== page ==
MiG-35. Source: MiG
Of the six companies that bid to supply fighter planes for the Indian Air Force, two made the short list, the French Dassault with its Rafale fighter plane and EADS with its Eurofighter Typhoon, Indian Defence Ministry Spokesman Shudan Shukar, told Vedomosti yesterday. He did not say when the winner would be announced.
Taking part in the $10.5 billion tender along with Rafale and Typhoon (not counting the possible additional purchase of 64 planes and services) were Russia’s MiG-35 (a modernised version of MiG-29 by RAC MiG),American F-16IN (Lockheed Martin) and F-18E/F (Boeing) and the Swedish Gripen NG (Saab). Rosoboronexport’s press release was laconic in pointing out that “it is the exclusive right of the Indian side to choose this or that aircraft supplier.”
MiG is part of the United Aircraft Corporation (UAC) and one of the oldest developers and producers of warplanes in Russia. It has its design office in Moscow and plants in Lukhovitsy and Nizhny Novgorod. Its flagship product is the MiG-29 fighter of which more than 1600 have been built since 1982.
The tender was critical for RAC MiG. A win would have opened up long-term prospects for the company in the Indian market. However, even after the lose it still has things to do, first and foremost constructing carrier-based planes, said Igor Korotchenko, Director of the World Arms Trade Analysis Centre. MiG has a 400m euro contract with Myanmar to supply 20 MiG-29s to be fulfilled within a year, a $1.3 billion contract with India to deliver 29 carrier-based MiG-29K/KUB (until 2016), a contract to modernise 62 Indian MiG-29s (until 2015) and a contract with Syria for twenty-four MiG-29M/M2 (worth about $1 billion), according to a high-ranking source at the Russian Defence Ministry. True, the last of the contracts named may face problems due to unrest in Syria, the source notes.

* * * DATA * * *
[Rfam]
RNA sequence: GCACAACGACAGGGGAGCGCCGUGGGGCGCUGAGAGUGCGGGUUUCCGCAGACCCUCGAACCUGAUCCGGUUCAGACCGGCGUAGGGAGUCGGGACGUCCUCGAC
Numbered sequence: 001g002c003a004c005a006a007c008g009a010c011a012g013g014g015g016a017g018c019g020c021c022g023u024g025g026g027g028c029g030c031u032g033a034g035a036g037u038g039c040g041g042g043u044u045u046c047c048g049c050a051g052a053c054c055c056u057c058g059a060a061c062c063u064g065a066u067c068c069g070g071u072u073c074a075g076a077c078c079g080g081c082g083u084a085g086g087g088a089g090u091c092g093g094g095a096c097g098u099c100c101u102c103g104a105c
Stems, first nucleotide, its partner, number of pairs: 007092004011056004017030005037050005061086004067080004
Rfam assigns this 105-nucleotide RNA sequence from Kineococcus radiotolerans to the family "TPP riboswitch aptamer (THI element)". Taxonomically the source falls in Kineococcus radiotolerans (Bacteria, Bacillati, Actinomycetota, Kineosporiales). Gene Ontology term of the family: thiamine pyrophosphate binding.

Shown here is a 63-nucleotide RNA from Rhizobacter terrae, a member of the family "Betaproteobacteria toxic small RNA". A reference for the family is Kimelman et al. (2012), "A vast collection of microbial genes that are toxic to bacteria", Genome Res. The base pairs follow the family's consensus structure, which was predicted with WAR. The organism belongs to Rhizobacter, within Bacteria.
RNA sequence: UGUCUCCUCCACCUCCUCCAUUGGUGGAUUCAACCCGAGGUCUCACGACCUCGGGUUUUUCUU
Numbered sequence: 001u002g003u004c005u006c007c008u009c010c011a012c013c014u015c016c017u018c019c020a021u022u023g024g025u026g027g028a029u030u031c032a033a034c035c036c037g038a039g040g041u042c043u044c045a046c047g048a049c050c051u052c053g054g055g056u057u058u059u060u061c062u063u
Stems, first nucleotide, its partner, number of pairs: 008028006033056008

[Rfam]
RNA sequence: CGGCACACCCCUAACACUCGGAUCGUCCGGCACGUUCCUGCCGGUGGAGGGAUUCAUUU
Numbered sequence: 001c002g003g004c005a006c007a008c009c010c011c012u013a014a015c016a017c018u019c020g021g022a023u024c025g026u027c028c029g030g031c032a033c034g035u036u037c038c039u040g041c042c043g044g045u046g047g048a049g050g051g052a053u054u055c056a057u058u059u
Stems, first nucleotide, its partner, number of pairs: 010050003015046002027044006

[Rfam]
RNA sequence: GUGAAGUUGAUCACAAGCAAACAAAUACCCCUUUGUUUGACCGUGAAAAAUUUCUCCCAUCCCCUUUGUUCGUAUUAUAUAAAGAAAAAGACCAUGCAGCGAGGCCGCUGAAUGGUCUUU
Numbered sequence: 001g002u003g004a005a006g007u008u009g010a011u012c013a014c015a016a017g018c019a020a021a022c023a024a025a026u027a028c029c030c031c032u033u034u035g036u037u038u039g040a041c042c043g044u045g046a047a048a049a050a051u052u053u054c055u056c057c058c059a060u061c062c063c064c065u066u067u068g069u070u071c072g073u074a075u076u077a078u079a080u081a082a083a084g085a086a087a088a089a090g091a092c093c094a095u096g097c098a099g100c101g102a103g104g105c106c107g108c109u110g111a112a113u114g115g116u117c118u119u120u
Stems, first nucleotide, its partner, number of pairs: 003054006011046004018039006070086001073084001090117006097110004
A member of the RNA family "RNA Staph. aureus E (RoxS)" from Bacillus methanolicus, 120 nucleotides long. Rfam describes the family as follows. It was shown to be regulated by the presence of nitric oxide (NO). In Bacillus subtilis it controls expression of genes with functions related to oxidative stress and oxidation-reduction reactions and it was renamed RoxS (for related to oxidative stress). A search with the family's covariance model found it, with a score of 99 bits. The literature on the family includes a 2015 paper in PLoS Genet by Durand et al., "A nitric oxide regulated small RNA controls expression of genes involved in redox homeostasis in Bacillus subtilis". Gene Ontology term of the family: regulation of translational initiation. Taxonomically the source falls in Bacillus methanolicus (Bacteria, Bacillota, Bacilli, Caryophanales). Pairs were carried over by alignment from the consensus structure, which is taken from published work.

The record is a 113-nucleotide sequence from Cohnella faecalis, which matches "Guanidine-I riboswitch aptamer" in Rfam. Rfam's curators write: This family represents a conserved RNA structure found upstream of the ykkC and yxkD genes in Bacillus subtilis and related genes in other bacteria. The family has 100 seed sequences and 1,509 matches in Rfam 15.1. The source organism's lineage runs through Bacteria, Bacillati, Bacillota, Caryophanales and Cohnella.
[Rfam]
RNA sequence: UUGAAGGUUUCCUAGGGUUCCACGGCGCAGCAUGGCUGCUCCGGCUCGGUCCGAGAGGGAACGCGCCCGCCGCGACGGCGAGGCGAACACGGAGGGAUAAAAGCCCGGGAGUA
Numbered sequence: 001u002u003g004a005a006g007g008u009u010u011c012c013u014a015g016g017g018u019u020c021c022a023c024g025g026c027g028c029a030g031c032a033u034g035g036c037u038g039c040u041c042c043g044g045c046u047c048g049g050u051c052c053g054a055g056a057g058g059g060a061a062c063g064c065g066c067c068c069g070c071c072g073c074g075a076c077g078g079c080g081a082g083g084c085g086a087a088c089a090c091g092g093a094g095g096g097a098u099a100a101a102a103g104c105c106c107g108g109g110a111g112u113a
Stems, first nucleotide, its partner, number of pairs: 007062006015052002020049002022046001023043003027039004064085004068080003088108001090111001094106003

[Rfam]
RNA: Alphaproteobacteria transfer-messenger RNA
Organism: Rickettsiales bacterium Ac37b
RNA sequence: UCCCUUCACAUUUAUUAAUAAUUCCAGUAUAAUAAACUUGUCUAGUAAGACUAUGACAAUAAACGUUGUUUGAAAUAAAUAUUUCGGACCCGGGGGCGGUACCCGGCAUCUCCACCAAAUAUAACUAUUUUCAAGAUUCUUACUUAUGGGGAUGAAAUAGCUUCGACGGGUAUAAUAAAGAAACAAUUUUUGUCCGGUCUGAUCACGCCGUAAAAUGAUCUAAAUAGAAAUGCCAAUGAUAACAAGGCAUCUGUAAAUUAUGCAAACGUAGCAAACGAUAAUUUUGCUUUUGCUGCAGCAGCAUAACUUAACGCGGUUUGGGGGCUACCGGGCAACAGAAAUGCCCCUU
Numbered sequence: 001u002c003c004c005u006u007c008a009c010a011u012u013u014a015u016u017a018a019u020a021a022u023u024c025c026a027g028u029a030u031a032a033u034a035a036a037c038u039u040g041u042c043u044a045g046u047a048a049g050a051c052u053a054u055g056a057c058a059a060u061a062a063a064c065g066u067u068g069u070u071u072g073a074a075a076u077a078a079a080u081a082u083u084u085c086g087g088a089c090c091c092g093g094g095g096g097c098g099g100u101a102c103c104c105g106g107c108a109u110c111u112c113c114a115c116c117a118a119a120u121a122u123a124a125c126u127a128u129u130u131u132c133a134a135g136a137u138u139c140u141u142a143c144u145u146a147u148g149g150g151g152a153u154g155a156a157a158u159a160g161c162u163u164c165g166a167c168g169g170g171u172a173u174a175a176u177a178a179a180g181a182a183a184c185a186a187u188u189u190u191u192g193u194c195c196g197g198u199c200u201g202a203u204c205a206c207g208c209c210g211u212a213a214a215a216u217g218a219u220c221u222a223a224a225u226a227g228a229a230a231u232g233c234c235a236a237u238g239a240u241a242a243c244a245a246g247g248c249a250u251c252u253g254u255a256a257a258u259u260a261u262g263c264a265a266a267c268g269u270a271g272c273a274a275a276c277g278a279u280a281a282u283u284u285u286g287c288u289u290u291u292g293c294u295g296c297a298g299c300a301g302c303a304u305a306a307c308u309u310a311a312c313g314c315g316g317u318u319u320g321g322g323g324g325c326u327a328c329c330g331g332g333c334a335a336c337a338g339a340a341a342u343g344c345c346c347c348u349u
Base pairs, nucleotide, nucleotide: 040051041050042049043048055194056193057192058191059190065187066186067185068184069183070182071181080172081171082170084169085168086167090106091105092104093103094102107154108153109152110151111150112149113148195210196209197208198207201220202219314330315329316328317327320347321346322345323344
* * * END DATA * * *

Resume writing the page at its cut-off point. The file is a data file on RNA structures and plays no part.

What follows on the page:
The Russian state armaments programme until 2020 includes the procurement of 26 carrier-based MiG-29s and at least 72 MiG-35s, but contracts have yet to be signed, a Defence Ministry official says. According to RAC MiG spokeswoman Yelena Fyodorova, the company has ambitious plans to build carrier-based MiG-29K fighters and its modifications. Some long-term plans for the Russian Defence Ministry exist, but it is too early to speak about them.
According to the latest published reports, in 2009 RAC MiG earned 24.8 billion roubles, which means a net loss of 7.9 billion roubles, and its debt by mid-year was estimated at 44 billion roubles. That year Algeria scrapped a contract to buy 34 MiG-29s, which were then bought by the Russian Air Force. In addition, MiG received a 30 billion rouble state subsidy, bringing the total state bailout package to 47 billion roubles.
There is a high probability that in the next 5–10 years MiG will merge with Sukhoi, according to Konstantin Makienko of the Strategies and Technologies Analysis Centre. In the next ten years the company will mainly continue building carrier-based MiG-29s and others based on it. After 2015 Sukhoi is expected to take over MiG, an UAC manager said. A MiG declined to comment.
The Indian Defence Ministry’s decision is very important for the whole world market, Mr Makienko went on to way. It rejected the technically most sophisticated American fighters, dealt a blow to the Sewdish Gripen. In the run-off Eurofighter Typhoon has a better chance, he noted. If that happens the French Rafale will suffer another blow as it has not yet landed a single export order.
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